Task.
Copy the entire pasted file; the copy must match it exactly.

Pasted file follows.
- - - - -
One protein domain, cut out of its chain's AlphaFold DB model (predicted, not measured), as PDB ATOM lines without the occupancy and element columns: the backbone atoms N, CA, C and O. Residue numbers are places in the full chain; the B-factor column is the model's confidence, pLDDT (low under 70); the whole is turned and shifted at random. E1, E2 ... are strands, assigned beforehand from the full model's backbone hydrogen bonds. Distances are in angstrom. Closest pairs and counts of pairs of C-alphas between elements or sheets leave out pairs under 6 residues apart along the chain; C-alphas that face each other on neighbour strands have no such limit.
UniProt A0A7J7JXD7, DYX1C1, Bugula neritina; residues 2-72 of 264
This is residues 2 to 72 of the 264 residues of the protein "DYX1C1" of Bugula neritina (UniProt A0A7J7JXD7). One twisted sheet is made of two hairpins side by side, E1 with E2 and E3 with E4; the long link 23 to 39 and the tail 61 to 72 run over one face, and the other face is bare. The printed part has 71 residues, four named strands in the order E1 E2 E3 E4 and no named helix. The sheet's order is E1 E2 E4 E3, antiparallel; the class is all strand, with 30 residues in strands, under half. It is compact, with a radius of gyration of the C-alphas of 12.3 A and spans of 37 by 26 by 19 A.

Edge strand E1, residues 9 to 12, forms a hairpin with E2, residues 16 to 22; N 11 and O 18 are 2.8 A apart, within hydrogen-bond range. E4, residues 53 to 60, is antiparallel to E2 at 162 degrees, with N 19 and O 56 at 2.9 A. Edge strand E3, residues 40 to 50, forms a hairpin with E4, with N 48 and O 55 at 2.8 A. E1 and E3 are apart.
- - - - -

One protein domain, cut out of its chain's AlphaFold DB model (predicted, not measured), as PDB ATOM lines without the occupancy and element columns: the backbone atoms N, CA, C and O. Residue numbers are places in the full chain; the B-factor column is the model's confidence, pLDDT (low under 70); the whole is turned and shifted at random. E1, E2 ... are strands, assigned beforehand from the full model's backbone hydrogen bonds. Distances are in angstrom. Closest pairs and counts of pairs of C-alphas between elements or sheets leave out pairs under 6 residues apart along the chain; C-alphas that face each other on neighbour strands have no such limit.
UniProt A0A7J7JXD7, DYX1C1, Bugula neritina; residues 2-72 of 264
This is residues 2 to 72 of the 264 residues of the protein "DYX1C1" of Bugula neritina (UniProt A0A7J7JXD7). One twisted sheet is made of two hairpins side by side, E1 with E2 and E3 with E4; the long link 23 to 39 and the tail 61 to 72 run over one face, and the other face is bare. The printed part has 71 residues, four named strands in the order E1 E2 E3 E4 and no named helix. The sheet's order is E1 E2 E4 E3, antiparallel; the class is all strand, with 30 residues in strands, under half. It is compact, with a radius of gyration of the C-alphas of 12.3 A and spans of 37 by 26 by 19 A.

Edge strand E1, residues 9 to 12, forms a hairpin with E2, residues 16 to 22; N 11 and O 18 are 2.8 A apart, within hydrogen-bond range. E4, residues 53 to 60, is antiparallel to E2 at 162 degrees, with N 19 and O 56 at 2.9 A. Edge strand E3, residues 40 to 50, forms a hairpin with E4, with N 48 and O 55 at 2.8 A. E1 and E3 are apart.